— LOCAL: SW. FL —
“Latest New College Board appointment gives conservatives a majority” via Zac Anderson of the Sarasota Herald-Tribune — DeSantis remade New College of Florida’s Board of Directors earlier this month when he appointed six new members, but he couldn’t secure a majority of the 13-member Board. That majority came Wednesday when the Florida Board of Governors, which oversees the state university system, appointed Ryan Anderson to the New College Board. Anderson is an author and president of the Washington-based Ethics & Public Policy Center, a conservative think tank. His books have included, “Tearing Us Apart: How Abortion Harms Everything and Solves Nothing” and “When Harry Became Sally: Responding to the Transgender Moment.” Anderson’s appointment means seven New College trustees have joined the Board in the last month, creating a conservative majority aligned with DeSantis.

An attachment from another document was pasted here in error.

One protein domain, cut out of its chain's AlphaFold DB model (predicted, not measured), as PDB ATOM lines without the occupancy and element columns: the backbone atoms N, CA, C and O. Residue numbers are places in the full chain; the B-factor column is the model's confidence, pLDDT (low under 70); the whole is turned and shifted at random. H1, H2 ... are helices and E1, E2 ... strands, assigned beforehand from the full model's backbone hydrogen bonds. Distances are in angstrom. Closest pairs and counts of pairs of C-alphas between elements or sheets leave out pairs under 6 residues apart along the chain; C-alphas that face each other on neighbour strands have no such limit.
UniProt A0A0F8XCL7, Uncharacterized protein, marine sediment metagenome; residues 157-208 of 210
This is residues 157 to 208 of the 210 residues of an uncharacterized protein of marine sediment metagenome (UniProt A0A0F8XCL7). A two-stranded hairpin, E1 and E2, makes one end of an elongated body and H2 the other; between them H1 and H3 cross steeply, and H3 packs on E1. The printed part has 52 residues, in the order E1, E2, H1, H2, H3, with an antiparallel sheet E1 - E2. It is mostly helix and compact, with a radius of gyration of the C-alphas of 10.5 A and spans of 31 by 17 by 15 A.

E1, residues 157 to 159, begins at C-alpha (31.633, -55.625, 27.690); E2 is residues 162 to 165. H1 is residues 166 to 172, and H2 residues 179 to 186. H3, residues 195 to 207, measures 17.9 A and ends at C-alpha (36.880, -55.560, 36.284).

“Florida Ethics Board to decide Manatee official’s settlement over COVID-19 vaccine event this week” via Ryan Callihan of the Bradenton Herald — Florida’s Ethics Board is set to determine whether it will accept a settlement with Manatee County Commissioner Vanessa Baugh over her role in organizing an exclusive COVID-19 vaccine event. Baugh, who has served on the Manatee County Commission since 2012, came under fire from residents and her fellow Commissioners after they learned she had added her name to a list of people who need to receive an appointment. The pop-up vaccine site offered 3,200 doses only to Lakewood Ranch residents in certain ZIP codes. The early 2021 event went against a policy that Manatee County Government had created to allow residents equal opportunities to receive a shot.